VANCOUVER â€” A look at some key developments from Day 21 of the B.C. election campaign for each of the parties:
â€” The NDP’s John Horgan attended a town hall meeting to take aim at the Liberals on climate change, meeting with members of a team the Liberals asked to advise them in 2015 on recommendations that were never accepted.
â€” Horgan promised to re-establish the team in the first 100 days of an NDP government.
â€” He would also implement 32 recommendations, which includes increasing the carbon tax to $50 a tonne by 2022 as a measure to fight climate change.
â€” The NDP plan also calls for low- and middle-income families to get a rebate cheque intended to mitigate increases in the carbon tax.
â€” Liberal Leader Christy Clark campaigned at a biotech company in Vancouver, telling her audience the biggest threat facing the province is U.S. President Donald Trump’s anti-trade rhetoric.
â€” She says now is not the time to increase the carbon tax “when we are facing a rising tide of protectionism and a tax-cutting government down south of the border? I think it would be disastrous for jobs in our province.”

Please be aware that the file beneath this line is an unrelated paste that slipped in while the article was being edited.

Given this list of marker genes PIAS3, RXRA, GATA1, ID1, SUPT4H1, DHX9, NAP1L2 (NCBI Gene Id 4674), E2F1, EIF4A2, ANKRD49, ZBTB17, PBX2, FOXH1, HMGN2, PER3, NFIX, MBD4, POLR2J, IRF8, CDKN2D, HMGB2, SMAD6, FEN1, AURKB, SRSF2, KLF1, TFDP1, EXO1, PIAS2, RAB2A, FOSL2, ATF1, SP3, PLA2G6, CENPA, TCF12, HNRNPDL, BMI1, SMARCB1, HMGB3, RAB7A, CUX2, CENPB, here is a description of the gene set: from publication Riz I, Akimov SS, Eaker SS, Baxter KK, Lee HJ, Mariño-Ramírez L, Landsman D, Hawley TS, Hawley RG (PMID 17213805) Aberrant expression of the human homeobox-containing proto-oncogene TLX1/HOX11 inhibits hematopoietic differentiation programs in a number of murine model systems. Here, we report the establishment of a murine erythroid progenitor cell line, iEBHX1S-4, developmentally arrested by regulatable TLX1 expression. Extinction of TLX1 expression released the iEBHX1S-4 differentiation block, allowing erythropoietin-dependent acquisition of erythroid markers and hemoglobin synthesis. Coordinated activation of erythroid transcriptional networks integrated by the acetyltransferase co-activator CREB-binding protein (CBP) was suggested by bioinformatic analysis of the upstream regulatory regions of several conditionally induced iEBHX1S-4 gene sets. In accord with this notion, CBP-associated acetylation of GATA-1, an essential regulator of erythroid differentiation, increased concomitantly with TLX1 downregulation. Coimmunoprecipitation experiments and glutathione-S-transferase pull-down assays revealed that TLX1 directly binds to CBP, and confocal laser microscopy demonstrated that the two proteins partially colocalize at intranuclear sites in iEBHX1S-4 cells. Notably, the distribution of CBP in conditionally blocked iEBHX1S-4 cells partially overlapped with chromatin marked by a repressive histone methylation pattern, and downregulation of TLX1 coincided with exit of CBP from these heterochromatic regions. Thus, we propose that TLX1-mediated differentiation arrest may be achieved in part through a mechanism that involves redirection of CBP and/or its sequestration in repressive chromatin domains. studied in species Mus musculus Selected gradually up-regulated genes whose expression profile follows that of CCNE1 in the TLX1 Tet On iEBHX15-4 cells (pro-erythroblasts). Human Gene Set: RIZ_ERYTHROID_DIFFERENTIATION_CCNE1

â€” Despite criticisms from environmentalists, Clark said British Columbia remains a leader on climate change.
â€” Green Leader Andrew Weaver’s schedule took him to the Okanagan on Monday, where he was scheduled to meet with fruit growers in Kelowna and hold a rally and canvass in Vernon.
â€” The Greens say Weaver also toured Accelerate Okanagan, a business accelerator for developing tech companies in the region.
â€” The party is promising to develop a strategy to help the emerging economy grow, including establishing a task force to look at the changing nature of business over the next 10 to 25 years.
The Canadian Press